• Experience with QuickBooks, Excel, and general computing
  • Understand budgeting, including tracking of revenue and expenses, and compiling cash flow projections of up to two years.
  • Communicate clearly, effectively, and regularly with the Chapter board, staff, bookkeeper, volunteer leaders, and Sierra Club National financial staff.

Professional accounting or other finance experience is a plus, but not required.

To apply or for additional information, please contact Board Chair, Drew Kerr, at kerr.drew@gmail.com or 312-375-6104 by Monday, May 14. We look forward to hearing from you!


Art Feeds Our Souls, Science Builds Our Wisdom, Unity Makes Us Strong

April 27, 2018

Coming Together Against the Fracked-Gas Pipeline & Jordan Cove Export Scheme
By Ted Gleichman

The struggle for a just transition toward sane culture moves on many fronts. Last week, I had the privilege of participating in a community TV discussion on the Jordan Cove Energy Project and the Pacific Connector Gas Pipeline (JC/PC).

Host Jim Lockhart interviews activists on a long-time volunteer-staffed show, A Growing Concern, which airs live on public access channels.  Then he posts the interviews to YouTube.  He invited me to update him, and we asked outstanding Indigenous artist Ka’ila Farrell-Smith to join us.

Ka'ila Farrell-Smith

Ka’ila Farrell-Smith in Cienfuegos, Cuba, 2017. Photo: Cale Christi

Ka’ila is a member of The Klamath Tribes (and participated in Standing Rock). For years, she has used her superb artistic and presentation talents and skills to strengthen the heart and soul of the movement against Pacific Connector and Jordan Cove – and the quest for the essence of cultural and social health.

The Wocus Gathers-Ka'ila Farrell-Smith-2013

The Wocus Gatherers – Ka’ila Farrell-Smith, 2013, 90″ x 66″. This painting evokes the traditional Indigenous harvest of edible lotus bulbs in the Klamath-Modoc-Yahooskin wetlands and lakes.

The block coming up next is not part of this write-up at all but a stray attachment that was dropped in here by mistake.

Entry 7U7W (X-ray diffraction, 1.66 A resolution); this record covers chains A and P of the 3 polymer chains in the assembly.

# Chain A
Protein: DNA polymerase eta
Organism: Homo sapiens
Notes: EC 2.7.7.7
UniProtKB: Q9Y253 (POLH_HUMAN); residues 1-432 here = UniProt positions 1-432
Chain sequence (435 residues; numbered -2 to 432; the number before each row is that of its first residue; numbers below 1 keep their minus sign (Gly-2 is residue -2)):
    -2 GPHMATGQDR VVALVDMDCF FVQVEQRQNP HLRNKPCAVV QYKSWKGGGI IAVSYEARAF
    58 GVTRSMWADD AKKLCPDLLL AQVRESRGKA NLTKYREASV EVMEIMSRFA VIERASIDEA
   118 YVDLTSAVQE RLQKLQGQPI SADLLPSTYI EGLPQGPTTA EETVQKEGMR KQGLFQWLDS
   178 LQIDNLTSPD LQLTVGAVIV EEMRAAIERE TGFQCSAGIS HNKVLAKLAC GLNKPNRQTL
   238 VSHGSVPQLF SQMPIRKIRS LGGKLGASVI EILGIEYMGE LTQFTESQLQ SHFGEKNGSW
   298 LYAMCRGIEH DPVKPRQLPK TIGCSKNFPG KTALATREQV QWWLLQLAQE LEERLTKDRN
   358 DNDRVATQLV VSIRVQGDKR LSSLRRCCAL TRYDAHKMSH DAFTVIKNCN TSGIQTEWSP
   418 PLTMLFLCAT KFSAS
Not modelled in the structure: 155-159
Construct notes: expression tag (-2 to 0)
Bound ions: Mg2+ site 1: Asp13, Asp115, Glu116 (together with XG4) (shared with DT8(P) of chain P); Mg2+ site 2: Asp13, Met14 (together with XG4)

The three of us dove deep in a 35-minute investigation, which we launched with a video from the brilliant students at Sunnyside Environmental School. We agreed that I would then frame the crisis, Ka’ila would share her heritage and examples of her work, and Jim would blend the dialogue. It was a lovely evening.

We hope that you too will find meaning in the video of our exploration:

A Growing Concern: Jordan Cove LNG Project & Pipeline

Thanks to all who care!

Ted Gleichman
Policy Advisor, Beyond Gas & Oil Priority Campaign, Oregon Sierra Club
Member, National Strategy Team, Beyond Dirty Fuels Priority Campaign
tedgleichman.oregon.sierraclub.org

After Boarding School-In Mourning-Ka'ila Farell-Smith

After Boarding School: In Mourning. Painting, Ka’ila Farrell-Smith, 2011, 36″ x 24.” Permanent Collection, Portland Art Museum.

 

 

 

 

 

 


From Mountains to Salmon – Let’s Protect our Wild Spaces

April 19, 2018

Perhaps the greatest aspect of living in the Pacific Northwest is the majestic, lush, and ecologically diverse wild spaces that surround us. Here at the Oregon Sierra Club, we are motivated by this beauty, especially when this natural beauty continues to be under attack by corporate interests and the federal government. From towering mountains to migrating salmon, we’re fighting for what makes our home great — making sure that wild spaces remain wild and public lands remain public, for generations to come.

In the next few weeks, we are excited to be sponsoring some important (and fun!) educational events in Portland about preserving and protecting the Pacific Northwest. Hope to see you there!

unnamed.png

Tale of Two Rivers

Thursday, April 26, 6:00 – 9:00 PM
The EcoTrust Building (721 NW 9th Ave, Suite 200, Portland)

An evening of conversation about Northwest salmon, orcas, and people, and rivers and dams and lessons learned—with a focus on the Elwha River in western Washington and the lower Snake River in eastern Washington. Featuring three renowned Northwest natural resource reporters Lynda Mapes (Seattle Times); Rocky Barker (Idaho Statesman) and Jeff Renner (formerly of KING5).

A reception proceeding the program will feature appetizers, wine, beer and non-alcoholic beverages. Admission is $10 and tickets are quickly running out – so RSVP today!

unnamed

Public Lands Town Hall with Representative Blumenauer

Wednesday, May 2, 6:30 – 8:00 PM (Doors open at 6:00 PM)
KEEN (515 NW 13th Ave, Portland)